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The (alleged) sacrifice and procession at Rural Dionysia in Aristophanes' Acharnians

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The following article challenges the traditional reading of the Rural Dionysia scene in Aristophanes' Acharnians. It is often assumed that the text contains a reference to an animal sacrifice, which is arguably absent from this comedy. Moreover, the vast majority of scholars claim that the lines 244 ff. were uttered after the procession of worshippers reached the altar in the orchestra. However, as I argue, these verses were most probably spoken by the characters in front of the door of the comic hero's house and only subsequently did the procession form and move towards the altar.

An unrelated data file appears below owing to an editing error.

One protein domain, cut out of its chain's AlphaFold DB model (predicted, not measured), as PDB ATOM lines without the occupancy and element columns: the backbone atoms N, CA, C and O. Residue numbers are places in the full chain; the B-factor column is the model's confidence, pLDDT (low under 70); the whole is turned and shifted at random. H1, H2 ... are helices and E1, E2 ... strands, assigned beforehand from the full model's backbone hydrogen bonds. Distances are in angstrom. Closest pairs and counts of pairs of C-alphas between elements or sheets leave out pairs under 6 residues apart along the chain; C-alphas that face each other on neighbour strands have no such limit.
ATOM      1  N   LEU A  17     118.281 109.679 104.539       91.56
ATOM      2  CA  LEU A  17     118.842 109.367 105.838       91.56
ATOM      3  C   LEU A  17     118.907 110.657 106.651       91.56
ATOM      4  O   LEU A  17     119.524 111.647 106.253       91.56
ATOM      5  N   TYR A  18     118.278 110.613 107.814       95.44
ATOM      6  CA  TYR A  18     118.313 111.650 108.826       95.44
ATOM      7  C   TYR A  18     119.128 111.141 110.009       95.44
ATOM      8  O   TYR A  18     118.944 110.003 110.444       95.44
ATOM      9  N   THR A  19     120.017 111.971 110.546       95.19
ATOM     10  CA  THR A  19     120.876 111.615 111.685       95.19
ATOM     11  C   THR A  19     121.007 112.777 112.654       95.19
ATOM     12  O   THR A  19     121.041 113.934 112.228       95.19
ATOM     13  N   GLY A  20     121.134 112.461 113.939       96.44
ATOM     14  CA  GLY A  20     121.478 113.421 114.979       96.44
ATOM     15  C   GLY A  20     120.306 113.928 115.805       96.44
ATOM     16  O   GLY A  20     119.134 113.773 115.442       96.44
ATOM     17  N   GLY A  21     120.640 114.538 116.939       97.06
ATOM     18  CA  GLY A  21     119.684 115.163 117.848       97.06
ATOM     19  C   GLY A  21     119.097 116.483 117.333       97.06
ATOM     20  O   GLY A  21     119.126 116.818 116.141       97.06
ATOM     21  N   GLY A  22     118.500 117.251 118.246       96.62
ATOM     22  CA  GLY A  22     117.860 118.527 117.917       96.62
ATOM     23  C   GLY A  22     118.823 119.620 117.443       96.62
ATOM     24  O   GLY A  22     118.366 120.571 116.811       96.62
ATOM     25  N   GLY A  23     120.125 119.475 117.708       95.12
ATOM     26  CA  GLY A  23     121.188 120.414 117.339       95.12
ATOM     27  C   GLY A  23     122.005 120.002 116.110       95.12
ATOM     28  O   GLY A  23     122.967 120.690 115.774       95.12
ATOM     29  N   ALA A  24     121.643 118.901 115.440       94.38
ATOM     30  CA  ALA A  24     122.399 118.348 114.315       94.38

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Document Type: Research Article

Publication date: April 1, 2019

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  • Hermes, founded in 1866 and currently edited by Siegmar Döpp, Karl-Joachim Hölkeskamp and Adolf Köhnken, is an international, peer-reviewed journal on Greek and Roman antiquity. It focuses on linguistics, literature as well as history. It features original articles in English, German, French and Italian.
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